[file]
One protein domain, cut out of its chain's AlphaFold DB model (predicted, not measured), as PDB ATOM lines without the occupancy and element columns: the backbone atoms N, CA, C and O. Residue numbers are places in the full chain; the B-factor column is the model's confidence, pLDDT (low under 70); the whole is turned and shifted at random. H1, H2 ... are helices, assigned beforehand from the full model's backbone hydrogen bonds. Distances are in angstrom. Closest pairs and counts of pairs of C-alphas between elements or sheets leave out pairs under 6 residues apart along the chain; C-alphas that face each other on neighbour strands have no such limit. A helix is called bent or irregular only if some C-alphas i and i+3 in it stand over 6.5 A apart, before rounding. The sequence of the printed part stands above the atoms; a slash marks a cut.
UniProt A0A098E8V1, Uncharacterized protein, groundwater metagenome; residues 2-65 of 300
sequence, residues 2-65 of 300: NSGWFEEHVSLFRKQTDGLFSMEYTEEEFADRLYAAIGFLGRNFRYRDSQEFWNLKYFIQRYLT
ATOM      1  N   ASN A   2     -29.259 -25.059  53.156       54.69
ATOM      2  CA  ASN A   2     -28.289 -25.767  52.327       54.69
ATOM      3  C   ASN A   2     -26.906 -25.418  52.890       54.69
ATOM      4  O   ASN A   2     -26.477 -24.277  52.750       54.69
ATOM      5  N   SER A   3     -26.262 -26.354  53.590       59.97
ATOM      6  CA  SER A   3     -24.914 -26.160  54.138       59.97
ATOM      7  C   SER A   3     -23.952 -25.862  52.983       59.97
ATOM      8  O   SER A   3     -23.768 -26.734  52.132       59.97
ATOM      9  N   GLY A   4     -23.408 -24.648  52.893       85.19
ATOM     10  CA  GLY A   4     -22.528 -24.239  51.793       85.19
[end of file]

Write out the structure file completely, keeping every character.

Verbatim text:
One protein domain, cut out of its chain's AlphaFold DB model (predicted, not measured), as PDB ATOM lines without the occupancy and element columns: the backbone atoms N, CA, C and O. Residue numbers are places in the full chain; the B-factor column is the model's confidence, pLDDT (low under 70); the whole is turned and shifted at random. H1, H2 ... are helices, assigned beforehand from the full model's backbone hydrogen bonds. Distances are in angstrom. Closest pairs and counts of pairs of C-alphas between elements or sheets leave out pairs under 6 residues apart along the chain; C-alphas that face each other on neighbour strands have no such limit. A helix is called bent or irregular only if some C-alphas i and i+3 in it stand over 6.5 A apart, before rounding. The sequence of the printed part stands above the atoms; a slash marks a cut.
UniProt A0A098E8V1, Uncharacterized protein, groundwater metagenome; residues 2-65 of 300
sequence, residues 2-65 of 300: NSGWFEEHVSLFRKQTDGLFSMEYTEEEFADRLYAAIGFLGRNFRYRDSQEFWNLKYFIQRYLT
ATOM      1  N   ASN A   2     -29.259 -25.059  53.156       54.69
ATOM      2  CA  ASN A   2     -28.289 -25.767  52.327       54.69
ATOM      3  C   ASN A   2     -26.906 -25.418  52.890       54.69
ATOM      4  O   ASN A   2     -26.477 -24.277  52.750       54.69
ATOM      5  N   SER A   3     -26.262 -26.354  53.590       59.97
ATOM      6  CA  SER A   3     -24.914 -26.160  54.138       59.97
ATOM      7  C   SER A   3     -23.952 -25.862  52.983       59.97
ATOM      8  O   SER A   3     -23.768 -26.734  52.132       59.97
ATOM      9  N   GLY A   4     -23.408 -24.648  52.893       85.19
ATOM     10  CA  GLY A   4     -22.528 -24.239  51.793       85.19